Cliff Head gets EPA approval

Western Australia’s Environmental Protection Authority has given development approval to Roc Oil’s Cliff Head project in the offshore Perth Basin, based on the undertakings made by the proponents.
Cliff Head gets EPA approval
Cliff Head gets EPA approval
Cliff Head gets EPA approval
Cliff Head gets EPA approval
Cliff Head gets EPA approval

EPA Chairman Dr Wally Cox said that it is unlikely that the EPA's objectives would be compromised by the proposal, provided there is satisfactory implementation of the proponent's commitments and the recommended conditions.

The portion of the project that lays in Commonwealth Waters will be separately assessed and reported on by the Commonwealth Department of Environment and Heritage.

The Cliff Head project consists of an unmanned offshore platform, six production and two water injection wells located in Commonwealth Waters, an onshore processing facility, onshore and oil and water pipelines and oil transport to Kwinana and / or Geraldton. The proposal assessed by the EPA covers the portion of the project located on State Lands and within the limit of State Waters.

"The proponent has committed to rehabilitating the areas disturbed for the installation of oil and water pipelines from the shore line near Cliff Head to the onshore processing facility within a 50 metre wide easement within Beekeepers Nature Reserve," Dr Cox said.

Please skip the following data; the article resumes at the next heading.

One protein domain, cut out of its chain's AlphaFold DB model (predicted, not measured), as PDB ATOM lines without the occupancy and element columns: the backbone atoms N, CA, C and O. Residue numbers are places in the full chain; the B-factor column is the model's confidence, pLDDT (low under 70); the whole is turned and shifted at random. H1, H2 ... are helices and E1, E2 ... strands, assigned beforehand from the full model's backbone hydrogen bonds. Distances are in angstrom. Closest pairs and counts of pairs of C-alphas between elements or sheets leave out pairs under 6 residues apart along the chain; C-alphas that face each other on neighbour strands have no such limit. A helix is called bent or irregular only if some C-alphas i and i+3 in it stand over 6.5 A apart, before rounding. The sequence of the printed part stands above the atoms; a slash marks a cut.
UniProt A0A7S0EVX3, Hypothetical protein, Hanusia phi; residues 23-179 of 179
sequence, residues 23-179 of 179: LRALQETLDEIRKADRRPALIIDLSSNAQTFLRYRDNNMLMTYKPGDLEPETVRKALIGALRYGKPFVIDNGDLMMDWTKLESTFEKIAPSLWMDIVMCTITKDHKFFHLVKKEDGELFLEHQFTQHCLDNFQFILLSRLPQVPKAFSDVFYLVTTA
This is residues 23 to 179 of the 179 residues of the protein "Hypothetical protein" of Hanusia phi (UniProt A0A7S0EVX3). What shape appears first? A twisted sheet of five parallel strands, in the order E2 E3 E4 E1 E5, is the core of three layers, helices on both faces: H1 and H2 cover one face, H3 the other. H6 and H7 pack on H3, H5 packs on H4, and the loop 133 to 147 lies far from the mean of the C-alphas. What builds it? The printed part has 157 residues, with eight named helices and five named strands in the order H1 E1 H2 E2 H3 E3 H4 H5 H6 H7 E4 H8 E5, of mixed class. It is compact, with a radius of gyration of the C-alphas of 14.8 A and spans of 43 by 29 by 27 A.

"Pipelines will be installed under the primary dunes and beach by remote horizontal directional drilling minimising disturbance to these areas.

"The proponent proposes to provide $25 000 to the Department of Conservation and Land Management (CALM). This will assist CALM in managing the risk to reserve values along the rehabilitated onshore pipeline easement and reserve management in the area in general.

"In addition the EPA has recommended a rehabilitation bond of $50,000 to be linked to achievement of explicit performance requirements within an Onshore Pipeline Rehabilitation Plan.

"Also fire management during construction and maintenance of the onshore pipelines and the Processing Plant is of critical importance to protection of the surrounding areas of the Reserve and will be the subject of a detailed management plan."

A significant portion of the proposed alignment for the pipelines from the shore to the limit of State Waters is located in areas of seagrass meadow of varying density.

"Loss of seagrass in the most dense seagrass beds near the shoreline will be reduced by the proponent's commitment to employ horizontal directional drilling for installation of the pipelines from east of the beach frontal dune to 600 metres offshore," Dr Cox said.

"The EPA has recommended that seagrass be monitored for at least three years after the pipeline installation to ensure that the pipeline route stabilises. If it does not the proponent should be required to have contingency plans to stabilise the seabed and prevent further seagrass loss."

The EPA has also recommended an environmental condition to address the possible introduction and spread of exotic marine species during construction.

The EPA's report is subject to appeal until close of business Monday 8 November 2004 and available at


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